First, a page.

Saturday, March 29, 2008
Yesterday we reported about increasing occurences of private inurement and excess benefit transactions in nonprofit organizations. We have also previously opined that instances of private inurement and/or excess benefit transactions ought more often to be treated as criminal behavior subject to penal sanction. The harm is at least as great as that occuring from manager bad behavior in the for-profit sector. Today's New York Times picks up on a study we mentioned yesterday. The article states:
Nonprofit leaders tend to shrug off such cases as evidence of “just a few bad apples.” But a new report, trying to identify the scope of such thefts for the first time, suggests otherwise. The report, by four professors who specialize in nonprofit accounting, found that the typical theft from a charity was committed by a female employee with no criminal record who earned less than $50,000 a year and had worked for the nonprofit at least three years. The amount she stole was less than $40,000. The most costly cases, the study found, involved male executives earning $100,000 to $149,000 a year. The thieves in such cases had typically been with the organization the longest.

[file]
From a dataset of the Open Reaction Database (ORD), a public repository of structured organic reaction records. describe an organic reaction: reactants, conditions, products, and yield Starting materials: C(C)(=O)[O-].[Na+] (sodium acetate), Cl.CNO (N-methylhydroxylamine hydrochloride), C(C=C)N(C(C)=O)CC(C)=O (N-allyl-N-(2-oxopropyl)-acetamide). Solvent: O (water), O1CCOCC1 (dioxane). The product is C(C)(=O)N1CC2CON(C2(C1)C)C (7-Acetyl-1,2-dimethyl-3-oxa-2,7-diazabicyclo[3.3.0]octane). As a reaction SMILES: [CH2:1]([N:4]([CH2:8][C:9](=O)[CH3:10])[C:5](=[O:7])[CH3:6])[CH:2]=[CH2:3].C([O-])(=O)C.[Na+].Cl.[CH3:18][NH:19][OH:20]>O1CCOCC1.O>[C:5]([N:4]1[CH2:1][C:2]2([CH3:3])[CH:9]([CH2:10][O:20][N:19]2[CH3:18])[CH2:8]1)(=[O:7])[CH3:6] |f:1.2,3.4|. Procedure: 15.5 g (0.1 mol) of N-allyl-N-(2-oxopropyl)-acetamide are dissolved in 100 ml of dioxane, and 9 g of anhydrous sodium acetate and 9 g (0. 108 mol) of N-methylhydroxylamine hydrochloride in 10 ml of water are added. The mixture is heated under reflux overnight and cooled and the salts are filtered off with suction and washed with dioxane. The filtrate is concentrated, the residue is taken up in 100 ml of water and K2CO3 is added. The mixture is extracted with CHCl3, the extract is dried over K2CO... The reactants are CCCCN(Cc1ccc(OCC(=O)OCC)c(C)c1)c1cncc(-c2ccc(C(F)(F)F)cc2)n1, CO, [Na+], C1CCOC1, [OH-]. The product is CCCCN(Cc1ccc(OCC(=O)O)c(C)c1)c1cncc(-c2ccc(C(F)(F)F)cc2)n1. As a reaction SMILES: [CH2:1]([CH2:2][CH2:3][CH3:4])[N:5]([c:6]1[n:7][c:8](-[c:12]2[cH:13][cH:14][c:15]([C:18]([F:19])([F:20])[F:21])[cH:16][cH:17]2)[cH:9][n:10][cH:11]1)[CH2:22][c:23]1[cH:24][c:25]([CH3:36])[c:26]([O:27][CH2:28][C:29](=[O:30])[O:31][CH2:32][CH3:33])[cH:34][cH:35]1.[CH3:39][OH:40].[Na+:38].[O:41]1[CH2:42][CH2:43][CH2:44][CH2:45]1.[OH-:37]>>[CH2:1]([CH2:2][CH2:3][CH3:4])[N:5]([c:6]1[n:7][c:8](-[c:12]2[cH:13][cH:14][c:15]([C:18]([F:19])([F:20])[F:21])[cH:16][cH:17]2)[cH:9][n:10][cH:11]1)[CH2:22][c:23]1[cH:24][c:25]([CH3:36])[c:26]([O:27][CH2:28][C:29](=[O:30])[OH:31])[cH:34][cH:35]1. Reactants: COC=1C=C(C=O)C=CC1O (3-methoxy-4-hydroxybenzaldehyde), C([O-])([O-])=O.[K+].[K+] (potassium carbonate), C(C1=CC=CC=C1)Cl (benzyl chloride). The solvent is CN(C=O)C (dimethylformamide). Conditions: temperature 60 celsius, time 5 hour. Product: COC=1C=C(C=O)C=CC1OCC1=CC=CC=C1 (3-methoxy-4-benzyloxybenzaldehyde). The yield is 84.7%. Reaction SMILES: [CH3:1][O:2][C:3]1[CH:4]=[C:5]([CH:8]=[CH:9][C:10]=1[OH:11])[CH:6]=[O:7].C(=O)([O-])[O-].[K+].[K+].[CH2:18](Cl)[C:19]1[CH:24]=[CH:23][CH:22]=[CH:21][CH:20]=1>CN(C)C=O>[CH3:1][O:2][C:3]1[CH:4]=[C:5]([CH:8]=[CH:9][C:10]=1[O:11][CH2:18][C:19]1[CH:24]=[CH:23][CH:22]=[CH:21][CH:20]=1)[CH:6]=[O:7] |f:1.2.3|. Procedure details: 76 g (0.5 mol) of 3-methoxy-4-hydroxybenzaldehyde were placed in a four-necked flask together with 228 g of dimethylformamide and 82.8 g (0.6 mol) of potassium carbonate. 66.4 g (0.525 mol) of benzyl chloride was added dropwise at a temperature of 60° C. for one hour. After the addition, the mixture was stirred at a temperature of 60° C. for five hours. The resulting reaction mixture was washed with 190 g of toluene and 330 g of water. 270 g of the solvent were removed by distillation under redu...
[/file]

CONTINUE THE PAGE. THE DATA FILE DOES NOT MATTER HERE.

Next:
The final study, refered to in the article, is available by subscription to the Nonprofit and Voluntary Sector Quarterly Online but an earlier version (which appears to be nearly final except for data sets) is available for free online here. Here is an abstract of the study:
Losses due to fraudulent activities are particularly troublesome in the nonprofit sector because they directly reduce resources available to address tax-exempt purposes. The ensuing bad publicity also may reduce contributions and grants in subsequent periods. This article uses data provided by Certified Fraud Examiners to report on the types of fraud they identified in nonprofit organizations and the characteristics of both the victims and the perpetrators of the fraudulent activities. Based on the analysis of the data, the authors suggest ways that fraud losses can be prevented or mitigated. In particular, governing boards are urged to consider important controls in addition to the annual financial statement audit.